A Democrat against progressive radio?

A friend of mine wrote an opinion piece for the Cincinnati Enquirer last week about local progressive radio and the (supposedly) Democratic Hamilton County Auditor (and precinct captain!) and Clear Channel radio d.j. wrote this rebuttal, (“Progressive radio had chance; listeners said no”). Unbelievable.

He has asked for help:

Dear Progressive Friends,

Most of you may have seen my direct email response* to Dusty Rhodes this morning. He calls himself a Democrat, but apparently he belongs to the Joe Lieberman wing. I also submitted a brief letter below** to the Enquirer asking for more print time…but that’s a long shot.

I greatly need help from any of you who can by going to this website and just sending a note of support for this cause. This organization is on our side and will be happy to hear from you. There’s a “contact” tab at the top of the page which will allow you to send a brief email.


Also, if you have the notion, you can also send a note to the enquirer and express your side of this argument. It need not be a formal Letter to the Editor. You can just let Mr. Cooklis, the Asst. Editor who published both articles where you stand. The message will get through.

Yours in the cause.

Jerry Baker


From: Baker, Jerry R 

Sent: Wednesday, July 11, 2007 1:39 PM
Subject: Rebuttal to Mr. Rhodes Article
Importance: High

Dear Sirs,

Today, Dusty Rhodes had his rebuttal published to my Editorial of last Saturday (Your Voice “Give Progressive Radio a Chance in Cincinnati”). His article is titled: “Progressive radio had chance; listeners said no”. Mr. Rhodes seems to have been given some preferential treatment as an “Other voice” columnist rather than joining the queue for “your voice”. Given his celebrity, I can understand this, but I’m hoping you’ll allow me a brief counterpoint to defend the tenets of my article. Here’s my submittal:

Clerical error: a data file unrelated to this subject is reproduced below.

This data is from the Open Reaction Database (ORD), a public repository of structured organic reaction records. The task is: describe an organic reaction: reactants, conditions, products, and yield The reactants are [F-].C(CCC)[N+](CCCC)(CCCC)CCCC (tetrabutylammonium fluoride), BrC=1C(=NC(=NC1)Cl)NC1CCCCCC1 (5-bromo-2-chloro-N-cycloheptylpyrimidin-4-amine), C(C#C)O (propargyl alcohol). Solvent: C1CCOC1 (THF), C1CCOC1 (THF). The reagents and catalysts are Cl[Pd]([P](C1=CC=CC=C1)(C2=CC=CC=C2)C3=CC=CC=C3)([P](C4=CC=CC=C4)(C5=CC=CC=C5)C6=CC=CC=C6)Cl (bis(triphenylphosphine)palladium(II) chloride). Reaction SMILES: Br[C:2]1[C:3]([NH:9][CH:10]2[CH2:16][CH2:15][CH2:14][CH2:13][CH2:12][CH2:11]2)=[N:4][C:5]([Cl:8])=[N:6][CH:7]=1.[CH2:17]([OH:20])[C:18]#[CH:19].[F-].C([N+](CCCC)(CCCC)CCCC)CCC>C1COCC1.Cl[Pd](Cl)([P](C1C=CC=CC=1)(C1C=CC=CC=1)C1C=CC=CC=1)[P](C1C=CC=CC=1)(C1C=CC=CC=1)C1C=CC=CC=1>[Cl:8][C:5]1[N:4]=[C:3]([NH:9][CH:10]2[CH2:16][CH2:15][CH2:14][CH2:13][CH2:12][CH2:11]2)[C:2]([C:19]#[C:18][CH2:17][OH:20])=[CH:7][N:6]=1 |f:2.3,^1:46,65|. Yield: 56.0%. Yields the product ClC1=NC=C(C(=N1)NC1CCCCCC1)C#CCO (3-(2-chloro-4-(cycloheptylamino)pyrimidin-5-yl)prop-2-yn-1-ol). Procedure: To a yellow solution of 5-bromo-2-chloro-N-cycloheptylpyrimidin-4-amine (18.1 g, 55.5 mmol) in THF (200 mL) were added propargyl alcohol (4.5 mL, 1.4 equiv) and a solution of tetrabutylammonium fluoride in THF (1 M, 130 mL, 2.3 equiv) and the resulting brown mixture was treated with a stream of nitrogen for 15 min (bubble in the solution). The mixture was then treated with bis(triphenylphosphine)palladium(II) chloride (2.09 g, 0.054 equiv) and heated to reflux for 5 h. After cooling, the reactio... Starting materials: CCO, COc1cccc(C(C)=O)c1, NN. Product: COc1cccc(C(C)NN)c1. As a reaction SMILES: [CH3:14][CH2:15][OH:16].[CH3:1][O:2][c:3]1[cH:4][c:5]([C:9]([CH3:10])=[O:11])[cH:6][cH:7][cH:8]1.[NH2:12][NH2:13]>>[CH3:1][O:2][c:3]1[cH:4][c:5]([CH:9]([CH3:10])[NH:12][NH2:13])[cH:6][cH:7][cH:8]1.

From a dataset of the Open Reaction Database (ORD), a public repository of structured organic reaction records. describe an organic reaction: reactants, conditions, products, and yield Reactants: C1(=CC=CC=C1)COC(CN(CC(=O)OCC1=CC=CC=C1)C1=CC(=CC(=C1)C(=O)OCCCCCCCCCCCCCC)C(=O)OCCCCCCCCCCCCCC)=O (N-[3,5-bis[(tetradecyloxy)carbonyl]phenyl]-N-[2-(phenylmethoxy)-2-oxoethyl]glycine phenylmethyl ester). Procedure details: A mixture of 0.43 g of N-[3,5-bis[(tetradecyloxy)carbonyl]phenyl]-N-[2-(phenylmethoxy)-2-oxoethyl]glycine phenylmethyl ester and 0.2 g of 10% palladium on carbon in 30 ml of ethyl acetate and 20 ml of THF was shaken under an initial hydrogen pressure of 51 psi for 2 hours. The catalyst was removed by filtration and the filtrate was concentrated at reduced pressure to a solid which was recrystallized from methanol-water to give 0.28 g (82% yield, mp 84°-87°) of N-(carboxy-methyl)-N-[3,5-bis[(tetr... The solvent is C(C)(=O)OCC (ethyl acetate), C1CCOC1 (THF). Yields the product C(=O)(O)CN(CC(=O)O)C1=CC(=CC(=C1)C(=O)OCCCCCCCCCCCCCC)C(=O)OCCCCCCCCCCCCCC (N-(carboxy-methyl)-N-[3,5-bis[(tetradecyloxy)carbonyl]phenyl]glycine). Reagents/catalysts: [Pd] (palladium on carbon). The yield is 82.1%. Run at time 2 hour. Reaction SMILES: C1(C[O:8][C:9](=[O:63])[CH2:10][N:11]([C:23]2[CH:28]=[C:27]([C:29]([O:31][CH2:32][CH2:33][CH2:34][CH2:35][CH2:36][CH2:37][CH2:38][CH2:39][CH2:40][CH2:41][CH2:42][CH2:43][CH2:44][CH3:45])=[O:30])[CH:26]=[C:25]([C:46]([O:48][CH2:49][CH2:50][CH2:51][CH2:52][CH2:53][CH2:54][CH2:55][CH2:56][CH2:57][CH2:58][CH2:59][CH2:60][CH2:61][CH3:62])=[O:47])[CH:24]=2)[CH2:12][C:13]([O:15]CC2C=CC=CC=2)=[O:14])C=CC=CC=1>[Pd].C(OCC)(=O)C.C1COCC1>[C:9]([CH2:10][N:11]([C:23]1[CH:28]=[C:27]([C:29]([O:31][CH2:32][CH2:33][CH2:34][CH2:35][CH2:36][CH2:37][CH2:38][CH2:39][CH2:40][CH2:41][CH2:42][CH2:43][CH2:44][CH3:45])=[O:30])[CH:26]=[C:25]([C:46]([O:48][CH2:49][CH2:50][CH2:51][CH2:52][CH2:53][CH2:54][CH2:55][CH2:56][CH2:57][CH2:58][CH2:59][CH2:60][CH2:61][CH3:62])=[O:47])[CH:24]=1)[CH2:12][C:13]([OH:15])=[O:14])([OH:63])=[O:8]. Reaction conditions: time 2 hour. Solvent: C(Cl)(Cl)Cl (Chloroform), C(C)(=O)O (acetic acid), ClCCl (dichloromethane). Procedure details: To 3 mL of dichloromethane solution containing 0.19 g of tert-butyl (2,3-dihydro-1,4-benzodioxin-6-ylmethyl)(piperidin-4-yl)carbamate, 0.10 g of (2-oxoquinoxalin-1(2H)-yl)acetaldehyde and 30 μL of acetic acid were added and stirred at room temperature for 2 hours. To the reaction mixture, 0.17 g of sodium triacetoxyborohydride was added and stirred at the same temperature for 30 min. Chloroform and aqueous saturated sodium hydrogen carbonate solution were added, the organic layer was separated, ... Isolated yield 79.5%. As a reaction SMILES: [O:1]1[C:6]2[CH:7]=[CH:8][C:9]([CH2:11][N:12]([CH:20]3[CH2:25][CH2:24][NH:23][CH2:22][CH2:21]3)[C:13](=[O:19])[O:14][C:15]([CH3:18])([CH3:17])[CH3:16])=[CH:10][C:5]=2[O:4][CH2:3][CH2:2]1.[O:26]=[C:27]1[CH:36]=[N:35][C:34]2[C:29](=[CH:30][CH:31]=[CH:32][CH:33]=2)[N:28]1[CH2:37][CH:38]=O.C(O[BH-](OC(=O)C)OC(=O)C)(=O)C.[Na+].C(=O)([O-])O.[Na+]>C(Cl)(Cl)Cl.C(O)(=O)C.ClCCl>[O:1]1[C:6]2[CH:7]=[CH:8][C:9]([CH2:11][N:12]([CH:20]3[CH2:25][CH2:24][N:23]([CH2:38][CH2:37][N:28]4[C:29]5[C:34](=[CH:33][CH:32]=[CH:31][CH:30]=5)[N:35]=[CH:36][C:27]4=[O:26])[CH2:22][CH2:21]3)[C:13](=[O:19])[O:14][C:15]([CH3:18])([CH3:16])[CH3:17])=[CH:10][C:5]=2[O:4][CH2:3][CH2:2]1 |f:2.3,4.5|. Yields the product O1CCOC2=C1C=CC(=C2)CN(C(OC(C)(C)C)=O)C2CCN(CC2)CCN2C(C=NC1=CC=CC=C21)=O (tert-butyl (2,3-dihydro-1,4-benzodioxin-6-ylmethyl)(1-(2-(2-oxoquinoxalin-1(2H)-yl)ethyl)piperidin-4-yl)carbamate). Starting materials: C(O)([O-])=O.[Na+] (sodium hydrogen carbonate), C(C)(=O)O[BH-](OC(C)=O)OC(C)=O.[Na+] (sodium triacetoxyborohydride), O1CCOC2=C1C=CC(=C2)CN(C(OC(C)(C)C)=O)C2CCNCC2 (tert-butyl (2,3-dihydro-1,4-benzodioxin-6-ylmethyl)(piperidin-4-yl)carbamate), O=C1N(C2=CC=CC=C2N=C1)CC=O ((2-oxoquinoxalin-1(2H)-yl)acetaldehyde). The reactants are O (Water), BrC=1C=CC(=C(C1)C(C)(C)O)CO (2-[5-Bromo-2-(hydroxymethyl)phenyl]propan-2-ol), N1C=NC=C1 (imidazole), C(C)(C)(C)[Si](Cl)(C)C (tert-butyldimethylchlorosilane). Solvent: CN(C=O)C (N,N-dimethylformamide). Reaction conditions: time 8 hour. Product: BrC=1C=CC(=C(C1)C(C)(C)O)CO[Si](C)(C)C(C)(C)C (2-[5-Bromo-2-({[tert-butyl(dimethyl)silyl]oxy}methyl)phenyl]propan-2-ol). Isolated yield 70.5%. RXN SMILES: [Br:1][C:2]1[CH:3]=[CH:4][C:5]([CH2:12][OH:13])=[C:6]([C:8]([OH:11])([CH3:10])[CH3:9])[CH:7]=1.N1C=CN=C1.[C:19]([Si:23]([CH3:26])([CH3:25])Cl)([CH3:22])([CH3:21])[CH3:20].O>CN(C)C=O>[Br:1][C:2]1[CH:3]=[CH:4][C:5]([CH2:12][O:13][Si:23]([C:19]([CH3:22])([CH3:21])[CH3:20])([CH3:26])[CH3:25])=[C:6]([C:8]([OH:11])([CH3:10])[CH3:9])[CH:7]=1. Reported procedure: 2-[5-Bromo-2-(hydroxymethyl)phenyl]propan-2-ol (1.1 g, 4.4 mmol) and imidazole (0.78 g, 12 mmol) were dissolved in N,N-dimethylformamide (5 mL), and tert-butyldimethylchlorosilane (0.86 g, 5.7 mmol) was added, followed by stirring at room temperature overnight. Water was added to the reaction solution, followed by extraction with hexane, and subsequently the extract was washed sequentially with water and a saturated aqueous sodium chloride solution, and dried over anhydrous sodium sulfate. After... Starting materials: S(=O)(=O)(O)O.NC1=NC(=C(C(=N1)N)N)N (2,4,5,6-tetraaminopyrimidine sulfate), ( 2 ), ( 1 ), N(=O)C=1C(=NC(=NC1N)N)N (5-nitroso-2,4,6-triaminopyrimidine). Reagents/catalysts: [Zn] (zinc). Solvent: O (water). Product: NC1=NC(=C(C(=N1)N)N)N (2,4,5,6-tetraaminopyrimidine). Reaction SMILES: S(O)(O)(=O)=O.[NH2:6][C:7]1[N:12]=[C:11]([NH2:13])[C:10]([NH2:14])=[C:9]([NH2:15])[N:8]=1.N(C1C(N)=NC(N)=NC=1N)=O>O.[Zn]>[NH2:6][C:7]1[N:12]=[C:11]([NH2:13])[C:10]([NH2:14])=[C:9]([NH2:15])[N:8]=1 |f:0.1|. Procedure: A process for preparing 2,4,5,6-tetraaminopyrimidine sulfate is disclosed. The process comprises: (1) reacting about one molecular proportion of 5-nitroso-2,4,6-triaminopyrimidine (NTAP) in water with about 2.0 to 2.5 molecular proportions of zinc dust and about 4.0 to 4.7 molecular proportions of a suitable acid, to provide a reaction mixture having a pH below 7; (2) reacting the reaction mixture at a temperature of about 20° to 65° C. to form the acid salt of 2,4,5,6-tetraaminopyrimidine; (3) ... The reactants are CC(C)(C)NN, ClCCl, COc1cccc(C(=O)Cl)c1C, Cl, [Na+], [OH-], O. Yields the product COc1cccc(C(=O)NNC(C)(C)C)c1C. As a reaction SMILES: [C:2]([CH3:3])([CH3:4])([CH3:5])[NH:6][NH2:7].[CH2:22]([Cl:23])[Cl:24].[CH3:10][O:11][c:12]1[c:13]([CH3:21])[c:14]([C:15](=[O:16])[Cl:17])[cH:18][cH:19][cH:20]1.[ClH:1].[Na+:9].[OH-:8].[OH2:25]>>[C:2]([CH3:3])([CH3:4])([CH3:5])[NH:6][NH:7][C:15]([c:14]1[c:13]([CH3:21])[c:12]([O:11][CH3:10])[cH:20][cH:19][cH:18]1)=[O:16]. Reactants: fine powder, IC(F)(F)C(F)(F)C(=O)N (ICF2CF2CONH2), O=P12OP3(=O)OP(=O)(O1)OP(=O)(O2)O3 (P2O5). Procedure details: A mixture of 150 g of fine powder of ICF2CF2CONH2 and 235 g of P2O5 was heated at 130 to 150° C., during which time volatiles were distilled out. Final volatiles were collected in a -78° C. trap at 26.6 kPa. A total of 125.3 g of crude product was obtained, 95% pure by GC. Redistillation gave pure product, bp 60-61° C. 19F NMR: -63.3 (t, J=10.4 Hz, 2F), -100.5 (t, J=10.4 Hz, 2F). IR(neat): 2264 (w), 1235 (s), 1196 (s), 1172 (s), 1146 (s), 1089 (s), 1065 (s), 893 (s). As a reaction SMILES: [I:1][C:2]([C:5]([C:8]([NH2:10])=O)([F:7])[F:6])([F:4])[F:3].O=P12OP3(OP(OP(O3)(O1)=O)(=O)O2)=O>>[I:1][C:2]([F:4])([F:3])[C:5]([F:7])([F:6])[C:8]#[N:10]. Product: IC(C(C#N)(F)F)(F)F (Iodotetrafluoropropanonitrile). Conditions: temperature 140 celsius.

The published counterpoint to my recent Editorial on Progressive Radio contains more of the same industry untruths I wrote about in my article. Contrary to the author’s claim, leading progressive talk-radio shows are carried successfully in nearly 100 markets, beating their right-wing counterparts, and winning time slots. They’re proving that with professional management and marketing, progressive talk-radio is successful. The radio waves belong to the public, that’s why they’re licensed, but since 1996 the three largest corporations have captured 80 percent of the radio audience resulting in a huge disparity in talk-radio. That’s why progressives are fighting back. It’s not “socialist” as the author claims; it’s a basic tenet of our Democracy.

Jerry Baker

*Here is my friend’s letter in reply to the rebuttal:

Dear Mr. Rhodes,

I read your letter in the Enquirer this morning with great interest, especially in that you’re a respected member of the broadcast industry in Cincinnati. I certainly expected someone from Clear Channel to disagree with my editorial, but I must say I’m disappointed that it comes from a fellow Democrat.

Your position in this community would entitle you to speak with authority on the radio media but I think you took advantage of your reputation in throwing out some unsubstantiated comments, especially when you said “But it was a dismal failure, just as it has been in virtually every other market in the country.”